Sunday, 25 August 2013

" Reconstructing Amelia " by Kimberly McCreight

This debut novel from American Author, Kimberly McCreight was one that kept cropping up with mixed reviews but the whole concept of the book sounded so current and topical I just went into it with my eyes wide open.

Kate is a single Mum to 15 year old Amelia who has been the perfect, bright and well adjusted child we all dream of. Although the small family struggle with finding time together, the time they do spend is precious and full of the closeness any mother would want for herself and her daughter.

All this comes crashing down when Kate receives a call from Amelia's school..........
The police confirm that the teenager has jumped off the roof of the school and all signs point to suicide.
Weeks after the tragedy, Kate receives an anonymous text saying " Amelia didn't jump ".

The book is written from several different angles. Kate and her grief, anger and shock, Amelia and the lead up to the fatal day and social media entries from Amelia, her friends and peers. I loved the emails, texts and Facebook updates as they are so important to todays teenagers and the best way of gauging their moods and how they see themselves at one particular time.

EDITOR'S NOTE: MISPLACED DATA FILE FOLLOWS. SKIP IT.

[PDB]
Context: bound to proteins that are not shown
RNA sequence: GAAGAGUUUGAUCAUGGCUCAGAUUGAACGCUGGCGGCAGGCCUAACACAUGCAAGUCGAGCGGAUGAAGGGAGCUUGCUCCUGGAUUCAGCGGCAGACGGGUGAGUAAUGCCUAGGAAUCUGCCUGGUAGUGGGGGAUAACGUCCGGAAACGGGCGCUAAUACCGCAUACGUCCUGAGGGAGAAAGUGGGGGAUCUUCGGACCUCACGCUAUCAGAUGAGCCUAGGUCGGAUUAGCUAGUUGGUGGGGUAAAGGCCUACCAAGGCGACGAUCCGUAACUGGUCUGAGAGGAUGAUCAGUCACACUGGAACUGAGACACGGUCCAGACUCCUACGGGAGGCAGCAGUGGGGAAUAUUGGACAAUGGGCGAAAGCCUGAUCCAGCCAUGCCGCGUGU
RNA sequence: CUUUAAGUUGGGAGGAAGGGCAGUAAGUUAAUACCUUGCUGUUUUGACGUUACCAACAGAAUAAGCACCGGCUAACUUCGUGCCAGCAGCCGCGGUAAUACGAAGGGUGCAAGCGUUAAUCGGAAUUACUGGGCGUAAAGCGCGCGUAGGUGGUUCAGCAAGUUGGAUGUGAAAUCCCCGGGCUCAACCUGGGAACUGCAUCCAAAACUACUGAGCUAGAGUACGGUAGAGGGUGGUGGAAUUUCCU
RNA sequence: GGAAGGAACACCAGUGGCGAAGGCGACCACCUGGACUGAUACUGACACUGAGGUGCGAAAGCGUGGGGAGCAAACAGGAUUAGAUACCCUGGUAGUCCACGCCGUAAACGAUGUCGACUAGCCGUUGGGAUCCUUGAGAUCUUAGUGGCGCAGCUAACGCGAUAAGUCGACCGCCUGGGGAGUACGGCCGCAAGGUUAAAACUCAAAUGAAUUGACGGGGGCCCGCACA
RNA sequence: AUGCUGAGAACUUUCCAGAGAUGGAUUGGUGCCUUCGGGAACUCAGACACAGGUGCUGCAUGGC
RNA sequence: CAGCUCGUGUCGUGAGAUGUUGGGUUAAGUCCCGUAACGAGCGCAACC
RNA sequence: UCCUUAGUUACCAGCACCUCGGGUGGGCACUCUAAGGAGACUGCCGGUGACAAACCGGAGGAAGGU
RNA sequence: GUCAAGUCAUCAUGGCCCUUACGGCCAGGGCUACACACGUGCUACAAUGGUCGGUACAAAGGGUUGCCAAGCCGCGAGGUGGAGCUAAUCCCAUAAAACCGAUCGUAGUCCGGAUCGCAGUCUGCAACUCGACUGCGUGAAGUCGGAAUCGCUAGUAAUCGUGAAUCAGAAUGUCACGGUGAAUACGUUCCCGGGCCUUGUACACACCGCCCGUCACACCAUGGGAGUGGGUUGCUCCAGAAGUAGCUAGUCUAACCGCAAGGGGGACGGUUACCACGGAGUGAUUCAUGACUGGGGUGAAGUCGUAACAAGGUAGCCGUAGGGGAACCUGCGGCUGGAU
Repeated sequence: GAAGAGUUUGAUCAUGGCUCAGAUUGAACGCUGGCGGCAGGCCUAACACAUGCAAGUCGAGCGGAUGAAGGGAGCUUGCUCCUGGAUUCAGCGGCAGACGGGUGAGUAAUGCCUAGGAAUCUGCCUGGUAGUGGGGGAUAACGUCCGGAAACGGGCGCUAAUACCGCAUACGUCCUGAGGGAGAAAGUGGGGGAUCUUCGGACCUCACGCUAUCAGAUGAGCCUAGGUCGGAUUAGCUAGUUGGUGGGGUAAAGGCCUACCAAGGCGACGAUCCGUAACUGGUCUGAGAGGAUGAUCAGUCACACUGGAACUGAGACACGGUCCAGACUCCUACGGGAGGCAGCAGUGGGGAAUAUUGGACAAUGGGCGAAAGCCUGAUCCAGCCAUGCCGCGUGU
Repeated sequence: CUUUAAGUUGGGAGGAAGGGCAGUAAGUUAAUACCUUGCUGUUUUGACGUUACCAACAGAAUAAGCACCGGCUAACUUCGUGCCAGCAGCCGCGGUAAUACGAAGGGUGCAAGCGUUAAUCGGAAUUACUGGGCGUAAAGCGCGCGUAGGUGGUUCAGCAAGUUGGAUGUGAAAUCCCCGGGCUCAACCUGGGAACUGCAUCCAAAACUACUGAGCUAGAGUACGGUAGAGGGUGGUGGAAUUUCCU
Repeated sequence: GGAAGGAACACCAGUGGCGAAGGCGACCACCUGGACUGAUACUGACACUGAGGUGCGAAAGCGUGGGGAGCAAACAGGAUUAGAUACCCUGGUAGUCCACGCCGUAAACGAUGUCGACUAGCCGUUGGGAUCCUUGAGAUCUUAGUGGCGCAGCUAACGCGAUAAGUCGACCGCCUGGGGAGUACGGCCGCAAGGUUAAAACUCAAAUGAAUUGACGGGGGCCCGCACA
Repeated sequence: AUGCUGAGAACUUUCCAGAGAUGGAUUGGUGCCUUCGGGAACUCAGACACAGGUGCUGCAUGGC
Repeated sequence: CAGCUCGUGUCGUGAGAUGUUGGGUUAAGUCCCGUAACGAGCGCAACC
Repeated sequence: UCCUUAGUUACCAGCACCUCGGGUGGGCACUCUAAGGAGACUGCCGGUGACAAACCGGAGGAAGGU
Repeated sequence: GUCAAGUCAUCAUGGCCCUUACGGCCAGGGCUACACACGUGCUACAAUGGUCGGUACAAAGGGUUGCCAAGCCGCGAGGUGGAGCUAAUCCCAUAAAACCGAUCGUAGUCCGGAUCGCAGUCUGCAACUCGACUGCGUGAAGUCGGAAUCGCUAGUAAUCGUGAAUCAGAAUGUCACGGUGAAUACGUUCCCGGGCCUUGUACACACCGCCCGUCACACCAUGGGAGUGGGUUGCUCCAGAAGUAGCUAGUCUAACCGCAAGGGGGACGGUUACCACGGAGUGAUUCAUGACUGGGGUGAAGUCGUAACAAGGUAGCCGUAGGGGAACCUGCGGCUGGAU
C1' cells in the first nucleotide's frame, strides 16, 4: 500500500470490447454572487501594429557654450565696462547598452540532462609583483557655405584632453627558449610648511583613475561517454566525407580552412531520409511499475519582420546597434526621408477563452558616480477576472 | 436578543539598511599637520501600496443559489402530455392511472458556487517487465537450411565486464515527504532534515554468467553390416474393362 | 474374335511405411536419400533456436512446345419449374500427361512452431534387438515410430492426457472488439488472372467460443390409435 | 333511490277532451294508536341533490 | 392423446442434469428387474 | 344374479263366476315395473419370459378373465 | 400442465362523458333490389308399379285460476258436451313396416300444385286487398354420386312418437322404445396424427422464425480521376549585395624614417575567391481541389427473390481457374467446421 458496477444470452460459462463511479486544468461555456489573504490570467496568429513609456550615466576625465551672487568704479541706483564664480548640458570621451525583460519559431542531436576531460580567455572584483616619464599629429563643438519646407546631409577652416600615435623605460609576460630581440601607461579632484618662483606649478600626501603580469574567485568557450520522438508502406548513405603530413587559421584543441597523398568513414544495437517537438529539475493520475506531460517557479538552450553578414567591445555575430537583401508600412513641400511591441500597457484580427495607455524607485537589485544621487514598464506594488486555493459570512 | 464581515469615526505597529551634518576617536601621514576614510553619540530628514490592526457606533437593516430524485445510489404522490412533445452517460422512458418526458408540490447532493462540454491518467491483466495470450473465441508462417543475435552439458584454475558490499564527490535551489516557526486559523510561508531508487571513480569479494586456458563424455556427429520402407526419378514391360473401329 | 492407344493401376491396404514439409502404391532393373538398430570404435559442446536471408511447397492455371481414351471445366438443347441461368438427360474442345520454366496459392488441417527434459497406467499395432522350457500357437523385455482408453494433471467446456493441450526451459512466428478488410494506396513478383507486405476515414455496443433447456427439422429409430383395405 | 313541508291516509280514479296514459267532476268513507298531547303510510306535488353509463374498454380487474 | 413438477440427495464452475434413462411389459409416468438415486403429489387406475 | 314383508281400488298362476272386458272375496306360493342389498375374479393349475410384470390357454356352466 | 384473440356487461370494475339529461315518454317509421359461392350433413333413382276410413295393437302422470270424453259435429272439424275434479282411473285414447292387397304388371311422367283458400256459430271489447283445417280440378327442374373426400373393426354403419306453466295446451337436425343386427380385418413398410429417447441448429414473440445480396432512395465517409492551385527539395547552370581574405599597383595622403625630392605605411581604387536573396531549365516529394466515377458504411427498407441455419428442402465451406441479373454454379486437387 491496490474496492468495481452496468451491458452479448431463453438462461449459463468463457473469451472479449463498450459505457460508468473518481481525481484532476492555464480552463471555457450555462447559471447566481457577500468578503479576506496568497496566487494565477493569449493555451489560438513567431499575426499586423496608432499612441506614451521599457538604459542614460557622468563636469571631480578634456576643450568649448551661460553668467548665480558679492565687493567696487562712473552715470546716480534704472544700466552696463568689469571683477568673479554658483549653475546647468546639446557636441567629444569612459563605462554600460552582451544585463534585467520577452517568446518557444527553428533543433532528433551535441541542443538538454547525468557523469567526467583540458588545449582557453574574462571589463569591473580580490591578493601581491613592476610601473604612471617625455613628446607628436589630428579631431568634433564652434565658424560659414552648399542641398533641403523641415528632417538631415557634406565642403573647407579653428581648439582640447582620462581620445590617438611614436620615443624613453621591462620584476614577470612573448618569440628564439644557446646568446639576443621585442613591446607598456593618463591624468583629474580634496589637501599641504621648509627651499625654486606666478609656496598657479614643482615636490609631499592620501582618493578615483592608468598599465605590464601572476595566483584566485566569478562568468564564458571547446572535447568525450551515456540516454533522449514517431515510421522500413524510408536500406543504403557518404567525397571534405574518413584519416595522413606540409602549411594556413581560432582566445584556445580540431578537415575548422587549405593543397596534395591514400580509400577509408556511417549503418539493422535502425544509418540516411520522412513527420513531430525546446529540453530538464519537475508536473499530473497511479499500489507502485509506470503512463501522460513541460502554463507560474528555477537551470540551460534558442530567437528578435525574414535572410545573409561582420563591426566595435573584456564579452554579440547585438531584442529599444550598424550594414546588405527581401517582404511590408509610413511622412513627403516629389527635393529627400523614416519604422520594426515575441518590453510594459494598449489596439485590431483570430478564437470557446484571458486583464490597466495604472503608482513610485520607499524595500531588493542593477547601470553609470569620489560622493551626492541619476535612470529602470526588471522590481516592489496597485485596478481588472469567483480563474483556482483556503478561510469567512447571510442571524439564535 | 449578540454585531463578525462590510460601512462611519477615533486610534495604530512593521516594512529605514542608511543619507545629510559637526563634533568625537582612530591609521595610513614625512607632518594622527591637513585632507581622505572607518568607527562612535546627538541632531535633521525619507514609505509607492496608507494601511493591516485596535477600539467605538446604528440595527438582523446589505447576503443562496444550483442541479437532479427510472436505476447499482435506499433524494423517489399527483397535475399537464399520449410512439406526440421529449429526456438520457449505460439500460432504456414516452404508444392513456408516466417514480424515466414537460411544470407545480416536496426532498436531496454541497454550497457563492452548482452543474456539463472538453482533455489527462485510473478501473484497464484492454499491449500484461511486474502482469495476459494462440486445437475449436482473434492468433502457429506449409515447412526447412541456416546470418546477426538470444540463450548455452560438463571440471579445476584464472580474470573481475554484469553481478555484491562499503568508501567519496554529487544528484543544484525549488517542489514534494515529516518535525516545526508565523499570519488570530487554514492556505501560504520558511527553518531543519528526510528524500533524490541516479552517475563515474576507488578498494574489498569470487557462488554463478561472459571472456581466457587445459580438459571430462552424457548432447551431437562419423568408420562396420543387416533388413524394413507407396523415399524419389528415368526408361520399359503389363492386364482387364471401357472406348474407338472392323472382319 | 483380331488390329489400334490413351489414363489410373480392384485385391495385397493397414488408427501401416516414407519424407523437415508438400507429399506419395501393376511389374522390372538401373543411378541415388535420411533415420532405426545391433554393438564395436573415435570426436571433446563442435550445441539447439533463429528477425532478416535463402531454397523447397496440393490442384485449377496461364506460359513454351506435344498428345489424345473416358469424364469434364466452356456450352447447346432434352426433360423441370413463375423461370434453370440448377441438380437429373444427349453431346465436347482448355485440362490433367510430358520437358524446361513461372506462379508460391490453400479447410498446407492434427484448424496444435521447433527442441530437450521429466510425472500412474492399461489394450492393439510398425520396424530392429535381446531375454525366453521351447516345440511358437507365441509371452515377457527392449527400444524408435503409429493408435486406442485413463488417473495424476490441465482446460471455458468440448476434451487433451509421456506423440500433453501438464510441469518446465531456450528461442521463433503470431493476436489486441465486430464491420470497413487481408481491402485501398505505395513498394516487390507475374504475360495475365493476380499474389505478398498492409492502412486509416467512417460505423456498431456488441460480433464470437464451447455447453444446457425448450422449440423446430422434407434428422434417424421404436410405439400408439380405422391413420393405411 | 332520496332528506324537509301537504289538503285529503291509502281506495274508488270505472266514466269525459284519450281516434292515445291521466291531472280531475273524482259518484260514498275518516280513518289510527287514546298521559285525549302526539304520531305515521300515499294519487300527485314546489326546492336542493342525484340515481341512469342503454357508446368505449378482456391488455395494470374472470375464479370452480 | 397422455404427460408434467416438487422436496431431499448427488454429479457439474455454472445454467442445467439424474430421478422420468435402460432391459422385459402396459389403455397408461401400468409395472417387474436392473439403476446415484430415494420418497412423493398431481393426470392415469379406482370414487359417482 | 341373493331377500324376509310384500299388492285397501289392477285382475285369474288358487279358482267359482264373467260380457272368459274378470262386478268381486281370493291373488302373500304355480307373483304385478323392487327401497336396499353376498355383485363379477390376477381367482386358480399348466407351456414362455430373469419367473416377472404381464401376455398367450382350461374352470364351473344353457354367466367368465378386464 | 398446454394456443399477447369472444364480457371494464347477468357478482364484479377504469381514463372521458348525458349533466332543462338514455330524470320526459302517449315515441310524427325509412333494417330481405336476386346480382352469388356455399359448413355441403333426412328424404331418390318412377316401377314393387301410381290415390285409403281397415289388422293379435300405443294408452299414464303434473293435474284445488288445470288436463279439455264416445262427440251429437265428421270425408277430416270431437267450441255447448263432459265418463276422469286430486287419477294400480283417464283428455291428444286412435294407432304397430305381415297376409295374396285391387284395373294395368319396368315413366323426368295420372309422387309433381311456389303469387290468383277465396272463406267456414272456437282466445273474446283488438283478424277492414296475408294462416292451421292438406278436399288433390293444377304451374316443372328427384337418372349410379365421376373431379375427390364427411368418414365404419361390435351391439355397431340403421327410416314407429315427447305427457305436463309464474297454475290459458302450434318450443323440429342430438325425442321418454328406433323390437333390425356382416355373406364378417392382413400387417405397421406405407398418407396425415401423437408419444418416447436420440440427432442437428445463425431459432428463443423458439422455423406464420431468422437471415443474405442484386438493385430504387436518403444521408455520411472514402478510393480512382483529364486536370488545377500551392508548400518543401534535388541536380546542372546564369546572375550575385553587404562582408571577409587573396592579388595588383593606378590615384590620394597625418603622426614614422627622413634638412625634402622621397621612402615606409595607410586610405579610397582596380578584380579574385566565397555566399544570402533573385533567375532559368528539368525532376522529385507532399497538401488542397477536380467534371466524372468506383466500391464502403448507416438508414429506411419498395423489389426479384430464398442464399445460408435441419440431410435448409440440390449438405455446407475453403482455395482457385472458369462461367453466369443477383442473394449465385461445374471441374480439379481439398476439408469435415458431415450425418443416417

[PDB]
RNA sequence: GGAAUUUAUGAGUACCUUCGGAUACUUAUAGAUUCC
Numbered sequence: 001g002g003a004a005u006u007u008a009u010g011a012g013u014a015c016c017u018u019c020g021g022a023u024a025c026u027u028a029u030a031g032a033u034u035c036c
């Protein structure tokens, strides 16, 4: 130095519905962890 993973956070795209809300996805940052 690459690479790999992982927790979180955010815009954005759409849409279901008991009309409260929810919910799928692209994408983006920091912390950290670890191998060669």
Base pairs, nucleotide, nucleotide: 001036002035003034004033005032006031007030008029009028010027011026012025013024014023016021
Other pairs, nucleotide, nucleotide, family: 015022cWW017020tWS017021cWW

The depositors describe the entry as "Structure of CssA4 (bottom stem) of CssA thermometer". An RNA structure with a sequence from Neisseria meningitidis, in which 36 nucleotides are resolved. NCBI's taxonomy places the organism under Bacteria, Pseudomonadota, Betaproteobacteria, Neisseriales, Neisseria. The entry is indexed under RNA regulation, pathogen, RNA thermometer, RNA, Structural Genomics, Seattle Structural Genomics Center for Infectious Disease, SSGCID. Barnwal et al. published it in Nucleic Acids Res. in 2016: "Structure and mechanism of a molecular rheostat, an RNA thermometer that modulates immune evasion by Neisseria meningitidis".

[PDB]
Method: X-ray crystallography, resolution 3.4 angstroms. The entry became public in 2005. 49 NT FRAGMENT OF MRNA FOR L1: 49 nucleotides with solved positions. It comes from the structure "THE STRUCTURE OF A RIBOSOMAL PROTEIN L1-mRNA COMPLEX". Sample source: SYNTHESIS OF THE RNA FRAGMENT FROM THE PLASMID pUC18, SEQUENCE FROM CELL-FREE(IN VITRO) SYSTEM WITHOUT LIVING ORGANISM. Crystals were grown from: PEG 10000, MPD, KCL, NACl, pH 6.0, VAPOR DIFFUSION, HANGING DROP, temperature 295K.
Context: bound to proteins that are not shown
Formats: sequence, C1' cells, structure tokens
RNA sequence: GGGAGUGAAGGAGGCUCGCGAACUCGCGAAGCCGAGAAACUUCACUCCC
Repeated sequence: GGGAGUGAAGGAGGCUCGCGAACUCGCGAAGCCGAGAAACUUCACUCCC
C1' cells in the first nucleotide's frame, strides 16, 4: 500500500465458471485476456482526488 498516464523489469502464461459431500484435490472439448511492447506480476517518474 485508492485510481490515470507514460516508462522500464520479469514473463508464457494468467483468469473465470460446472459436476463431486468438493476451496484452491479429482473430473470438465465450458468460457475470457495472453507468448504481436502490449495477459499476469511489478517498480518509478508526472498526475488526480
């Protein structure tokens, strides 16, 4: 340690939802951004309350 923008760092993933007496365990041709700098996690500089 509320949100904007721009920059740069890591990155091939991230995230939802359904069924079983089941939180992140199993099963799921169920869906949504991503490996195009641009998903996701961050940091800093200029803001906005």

Oct 24

Amelia Baron
" Alone, condemned, deserted, as those who are about to die are alone, there was a luxury in it, am isolation full of sublimity; a freedom which the attached can never know." Virginia Woolf, Mrs. Dalloway

George McDonnell     can you say, Lexapro? "

The story unravels piece by piece through the eyes of confused and pressured teenagers in a society of unforgiving peers who have access to miniature torture devices which take the shape of handheld, portable electronics.
This book is not for the faint hearted , who believe they know everything about their children.  It is a peek at the harsh, real world of teenagers today and while this particular story may be extreme, do not be fooled into thinking this kind of thing does not go on everywhere.
The only issue I had with it was the fact that Kate genuinely believes she knows her daughter despite only spending a few hours with her every week and not monitoring her online activities or who she is hanging out with on a daily basis.  This seems a bit dated for a family living in modern America.

There are lots of twist and turns throughout the story and the reader is taken on some trips they may not see

A fantastic novel, thought provoking, eye opening and so very very real.

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